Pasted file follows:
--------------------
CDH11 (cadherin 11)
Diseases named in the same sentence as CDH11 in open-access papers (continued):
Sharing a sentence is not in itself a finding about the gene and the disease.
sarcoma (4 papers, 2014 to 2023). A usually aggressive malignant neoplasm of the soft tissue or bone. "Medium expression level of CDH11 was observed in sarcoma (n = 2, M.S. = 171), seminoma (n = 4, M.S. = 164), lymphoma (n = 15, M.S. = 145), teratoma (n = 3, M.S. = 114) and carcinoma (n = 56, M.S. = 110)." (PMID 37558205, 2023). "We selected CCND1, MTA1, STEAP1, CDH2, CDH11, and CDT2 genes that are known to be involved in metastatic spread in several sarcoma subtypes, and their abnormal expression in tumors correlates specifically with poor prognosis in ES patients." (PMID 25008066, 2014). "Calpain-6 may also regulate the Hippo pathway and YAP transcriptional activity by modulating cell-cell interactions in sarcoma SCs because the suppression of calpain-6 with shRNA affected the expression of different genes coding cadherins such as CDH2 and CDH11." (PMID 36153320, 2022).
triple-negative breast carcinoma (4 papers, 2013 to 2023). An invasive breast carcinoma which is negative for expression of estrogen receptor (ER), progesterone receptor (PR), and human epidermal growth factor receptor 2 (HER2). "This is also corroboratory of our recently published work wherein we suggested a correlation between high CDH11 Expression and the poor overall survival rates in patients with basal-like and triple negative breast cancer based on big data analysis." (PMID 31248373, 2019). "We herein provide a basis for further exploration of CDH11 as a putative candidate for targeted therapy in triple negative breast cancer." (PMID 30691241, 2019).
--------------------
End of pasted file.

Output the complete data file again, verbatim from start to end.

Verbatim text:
CDH11 (cadherin 11)
Diseases named in the same sentence as CDH11 in open-access papers (continued):
Sharing a sentence is not in itself a finding about the gene and the disease.
sarcoma (4 papers, 2014 to 2023). A usually aggressive malignant neoplasm of the soft tissue or bone. "Medium expression level of CDH11 was observed in sarcoma (n = 2, M.S. = 171), seminoma (n = 4, M.S. = 164), lymphoma (n = 15, M.S. = 145), teratoma (n = 3, M.S. = 114) and carcinoma (n = 56, M.S. = 110)." (PMID 37558205, 2023). "We selected CCND1, MTA1, STEAP1, CDH2, CDH11, and CDT2 genes that are known to be involved in metastatic spread in several sarcoma subtypes, and their abnormal expression in tumors correlates specifically with poor prognosis in ES patients." (PMID 25008066, 2014). "Calpain-6 may also regulate the Hippo pathway and YAP transcriptional activity by modulating cell-cell interactions in sarcoma SCs because the suppression of calpain-6 with shRNA affected the expression of different genes coding cadherins such as CDH2 and CDH11." (PMID 36153320, 2022).
triple-negative breast carcinoma (4 papers, 2013 to 2023). An invasive breast carcinoma which is negative for expression of estrogen receptor (ER), progesterone receptor (PR), and human epidermal growth factor receptor 2 (HER2). "This is also corroboratory of our recently published work wherein we suggested a correlation between high CDH11 Expression and the poor overall survival rates in patients with basal-like and triple negative breast cancer based on big data analysis." (PMID 31248373, 2019). "We herein provide a basis for further exploration of CDH11 as a putative candidate for targeted therapy in triple negative breast cancer." (PMID 30691241, 2019).